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Conundrum Peak

 South Ridge
Difficulty Difficult Class 2 
Risk FactorsExposure: Considerable
Rockfall Potential: Considerable  
Route-Finding: Moderate  
Commitment: Moderate  
TrailheadCastle Creek
Start9,800 feet
Summit14,037 feet
Total Gain4,400 feet if you start at the main trailhead
2,900 feet if you start at 11,200'
RT Length13.5 miles if you start at the main trailhead
7 miles if you start at 11,200'
Last UpdatedOct 2022
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Take Castle Creek from the roundabout just west of the center of Aspen. Drive 12.5 miles (paved) to the Castle Creek trailhead. To the right, Forest Road (FR) 102 continues all all the way to 12,800'. Good-clearance passenger cars can drive about 1 mile up this road to reach the dispersed camp sites along the road. If you want to shorten your hike by parking higher, you must have a 4WD vehicle with good clearance. From the lower trailhead parking area, proceed to a river crossing, at 1.3 miles. In spring and early summer, this crossing is a challenge for some 4WD vehicles. At 3 miles, reach the Pearl Pass junction and stay right on the Castle Creek 102 road. If you drove up this far, there are a few parking spots near the junction. The road gets worse as it ascends into Montezuma Basin all the way to 12,800'.


Want to hike Conundrum Peak only, via its easiest route? This is the route for you...

From the 2WD trailhead, drive up FR 102 where you'll find marked camping spots along the first 1.25 miles. Near 10,200' and 1.3 miles up the road, reach a creek crossing which has a footbridge - 1. If the road is open/clear beyond this point and you have a 4WD vehicle, you can drive higher. Low-clearance vehicles should NOT attempt this crossing, especially in early summer when the water is high. If you plan on driving across, it's best to walk over the footbridge first to see what you're up against. Cross Castle Creek and continue nearly 2 miles to the Pearl Pass road junction, at 11,150' - 2. Turn right at the junction and follow the road up into Montezuma Basin - 3 and 4. Pass the Montezuma Mine and continue another 0.5 mile to the end of the road, at 12,800' - 5.

Without a trail, you must now ascend a headwall blocking easy access to the upper basin - 6, and 7. Gain 500' of elevation to reach the upper basin, near 13,400' - 8. Your next goal is to ascend a steep slope below the Castle-Conundrum saddle - 9. The slope holds snow through much of the summer. Hike to the west side of the basin and traverse up the snow (hopefully) slope under the saddle - 10, 11 and 12. This slope is the crux of the route and, in late summer, you may encounter some loose dirt/scree below the saddle. Gain the 13,800-foot saddle.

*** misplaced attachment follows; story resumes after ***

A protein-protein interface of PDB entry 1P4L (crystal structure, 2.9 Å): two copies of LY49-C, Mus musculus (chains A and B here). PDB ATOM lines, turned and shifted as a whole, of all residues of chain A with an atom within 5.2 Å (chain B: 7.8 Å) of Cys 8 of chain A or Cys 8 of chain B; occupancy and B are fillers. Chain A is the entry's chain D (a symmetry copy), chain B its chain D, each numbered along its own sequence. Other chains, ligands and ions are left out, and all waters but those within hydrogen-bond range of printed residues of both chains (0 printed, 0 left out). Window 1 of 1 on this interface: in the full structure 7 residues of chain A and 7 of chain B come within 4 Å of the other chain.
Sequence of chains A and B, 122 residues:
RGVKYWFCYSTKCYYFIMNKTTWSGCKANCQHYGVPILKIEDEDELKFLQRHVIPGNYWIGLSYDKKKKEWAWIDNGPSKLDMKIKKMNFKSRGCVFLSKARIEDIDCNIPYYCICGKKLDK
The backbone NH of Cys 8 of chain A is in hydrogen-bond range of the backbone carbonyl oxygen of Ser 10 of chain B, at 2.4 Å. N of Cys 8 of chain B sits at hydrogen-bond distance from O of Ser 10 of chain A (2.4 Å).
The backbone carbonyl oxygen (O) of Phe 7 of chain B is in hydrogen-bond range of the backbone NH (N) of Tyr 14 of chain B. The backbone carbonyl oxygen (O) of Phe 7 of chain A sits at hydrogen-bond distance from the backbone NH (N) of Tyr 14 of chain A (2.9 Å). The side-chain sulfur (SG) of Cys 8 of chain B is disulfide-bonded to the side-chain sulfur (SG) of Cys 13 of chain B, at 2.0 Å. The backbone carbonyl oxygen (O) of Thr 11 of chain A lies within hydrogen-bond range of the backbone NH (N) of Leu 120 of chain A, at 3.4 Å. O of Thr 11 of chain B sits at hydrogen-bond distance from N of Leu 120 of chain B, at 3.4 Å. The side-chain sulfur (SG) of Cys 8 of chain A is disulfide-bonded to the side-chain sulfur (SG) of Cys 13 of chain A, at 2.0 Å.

From the saddle, the route up Conundrum's south ridge is fairly obvious - stay near the ridge crest and follow trail segments up through loose rock and small ledges to reach the summit ridge - 13. Hike up a short distance, pass a rock outcropping ( 14), and continue to reach a flat area on the ridge - 15. Above this area, the terrain gets a bit steeper but the difficulty does not exceed "Difficult Class 2." Look for trail segments and breaks in the rocks that provide passage along the ridge - 16. Continue up through broken rock ( 17) to reach the south end of the summit ridge - 18. Conundrum has two "summits" and the true one is to the north. Hike to the middle of the summit ridge to reach a notch between the two summits - 19. Drop into the notch, cross the flat area and climb the final pitch ( 20) to reach the summit - 21.


If you don't have a good-clearance 4WD vehicle, park below the creek crossing. If you continue above the crossing, there are small pull-offs near 11,000' and the Pearl Pass road junction. IMPORTANT: This route enters the Maroon Bells - Snowmass Wilderness area. Wilderness areas have special regulations and restrictions for party size, dispersed camping, campfires, etc. Also, dog owners should read the wilderness information carefully because some wilderness areas prohibit dogs to be off-leash and/or limit how close dogs can be to lakes and streams. If you have questions about the wilderness area, please contact a U.S. Forest Service office for the National Forest(s) listed above.
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